Existing mutual fund schemes have a proven track record, a visible past performance, and an existing portfolio that investors can carefully examine before investing. On the other hand, NFOs are new offerings with no track record. This can sometimes make it difficult for investors to judge whether or not an NFO is worth purchasing.

A debt fund is a type of mutual fund, where money collected from a pool of people is invested in securities, or other assets.
In a debt fund, the bulk of your money is invested in fixed-income instruments such as government or corporate bonds, securities, and treasury bills. This makes it less volatile as compared to stock market-based equity funds. However, debt funds are not completely risk-free because they are influenced by market trends.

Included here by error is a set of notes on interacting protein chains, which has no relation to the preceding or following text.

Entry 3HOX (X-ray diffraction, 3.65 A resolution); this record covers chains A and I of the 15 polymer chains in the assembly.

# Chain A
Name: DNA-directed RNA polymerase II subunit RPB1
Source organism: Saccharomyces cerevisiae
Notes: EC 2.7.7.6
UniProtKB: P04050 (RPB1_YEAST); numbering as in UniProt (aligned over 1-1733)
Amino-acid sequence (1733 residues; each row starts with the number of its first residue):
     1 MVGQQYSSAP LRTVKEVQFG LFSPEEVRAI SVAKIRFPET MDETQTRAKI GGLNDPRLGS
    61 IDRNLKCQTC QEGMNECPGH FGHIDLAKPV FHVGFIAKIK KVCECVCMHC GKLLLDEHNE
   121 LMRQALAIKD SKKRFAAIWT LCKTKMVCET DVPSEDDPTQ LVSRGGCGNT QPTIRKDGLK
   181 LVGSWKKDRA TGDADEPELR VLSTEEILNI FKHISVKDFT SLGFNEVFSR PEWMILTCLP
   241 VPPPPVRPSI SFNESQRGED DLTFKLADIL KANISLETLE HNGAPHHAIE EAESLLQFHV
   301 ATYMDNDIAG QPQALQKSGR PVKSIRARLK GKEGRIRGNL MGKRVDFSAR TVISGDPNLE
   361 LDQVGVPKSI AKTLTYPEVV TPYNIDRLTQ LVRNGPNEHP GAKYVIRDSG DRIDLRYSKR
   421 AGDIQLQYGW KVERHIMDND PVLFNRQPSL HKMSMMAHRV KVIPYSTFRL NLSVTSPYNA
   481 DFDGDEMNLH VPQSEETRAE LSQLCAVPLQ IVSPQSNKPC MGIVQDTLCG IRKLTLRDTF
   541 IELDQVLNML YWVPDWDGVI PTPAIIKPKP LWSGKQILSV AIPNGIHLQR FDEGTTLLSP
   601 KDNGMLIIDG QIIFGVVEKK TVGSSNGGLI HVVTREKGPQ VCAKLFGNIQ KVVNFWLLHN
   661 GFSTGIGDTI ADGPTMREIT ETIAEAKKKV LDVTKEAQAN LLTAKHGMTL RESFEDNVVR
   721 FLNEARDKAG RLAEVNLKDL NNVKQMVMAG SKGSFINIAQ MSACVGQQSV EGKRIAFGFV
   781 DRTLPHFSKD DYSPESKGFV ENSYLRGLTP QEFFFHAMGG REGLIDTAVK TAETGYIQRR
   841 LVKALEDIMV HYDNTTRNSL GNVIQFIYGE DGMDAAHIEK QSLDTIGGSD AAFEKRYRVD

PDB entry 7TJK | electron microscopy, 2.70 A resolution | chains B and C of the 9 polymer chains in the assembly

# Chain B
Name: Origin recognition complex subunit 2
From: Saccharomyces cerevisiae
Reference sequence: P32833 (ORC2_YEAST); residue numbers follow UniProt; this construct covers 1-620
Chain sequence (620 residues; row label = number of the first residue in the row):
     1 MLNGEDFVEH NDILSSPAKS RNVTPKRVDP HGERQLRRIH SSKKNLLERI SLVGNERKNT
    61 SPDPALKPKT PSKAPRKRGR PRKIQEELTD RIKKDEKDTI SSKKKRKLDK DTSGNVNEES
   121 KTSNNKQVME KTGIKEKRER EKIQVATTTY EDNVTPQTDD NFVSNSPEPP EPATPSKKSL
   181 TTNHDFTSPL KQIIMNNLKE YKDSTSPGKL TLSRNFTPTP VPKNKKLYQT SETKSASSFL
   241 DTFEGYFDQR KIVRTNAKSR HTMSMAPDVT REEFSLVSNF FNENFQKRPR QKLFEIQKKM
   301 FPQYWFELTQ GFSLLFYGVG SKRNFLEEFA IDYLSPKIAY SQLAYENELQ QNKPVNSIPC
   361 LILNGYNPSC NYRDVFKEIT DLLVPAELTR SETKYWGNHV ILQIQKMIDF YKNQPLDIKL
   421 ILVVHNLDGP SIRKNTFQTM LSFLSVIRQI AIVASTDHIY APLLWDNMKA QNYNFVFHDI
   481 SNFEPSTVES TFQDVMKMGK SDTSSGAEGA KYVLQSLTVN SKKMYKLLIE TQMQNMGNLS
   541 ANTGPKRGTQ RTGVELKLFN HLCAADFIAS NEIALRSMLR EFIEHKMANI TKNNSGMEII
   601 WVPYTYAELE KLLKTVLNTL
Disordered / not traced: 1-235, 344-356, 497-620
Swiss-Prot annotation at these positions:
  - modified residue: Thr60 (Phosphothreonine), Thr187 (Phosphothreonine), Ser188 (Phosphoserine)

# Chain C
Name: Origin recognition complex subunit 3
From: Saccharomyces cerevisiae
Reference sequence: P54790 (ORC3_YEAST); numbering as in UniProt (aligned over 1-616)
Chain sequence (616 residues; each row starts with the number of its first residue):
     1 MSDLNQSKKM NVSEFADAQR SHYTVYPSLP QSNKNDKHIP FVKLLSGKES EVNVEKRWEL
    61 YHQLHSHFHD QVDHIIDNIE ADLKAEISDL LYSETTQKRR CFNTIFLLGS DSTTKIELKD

Debt fund vs FD: Pros and cons

Let’s look at the advantages and disadvantages of each:

Safety: Fixed deposits are considered among the safest short-to-mid-term savings instruments because the interest rates are fixed, and the returns are near-certain. In comparison, debt funds carry a risk based on the type of security invested by the fund.

Earnings potential: The interest rate for a fixed deposit is determined by the bank and influenced by the Reserve Bank of India’s lending policies. The rate stays the same throughout your tenure. On the other hand, debt fund returns are influenced by market fluctuations and can vary over the investment tenure. Despite this, debt funds are considered relatively stable as compared with equity securities because fixed-income securities are less volatile than stocks. Debt funds have the potential to generate relatively better returns than FDs when the market conditions are favourable at a higher risk than FDs.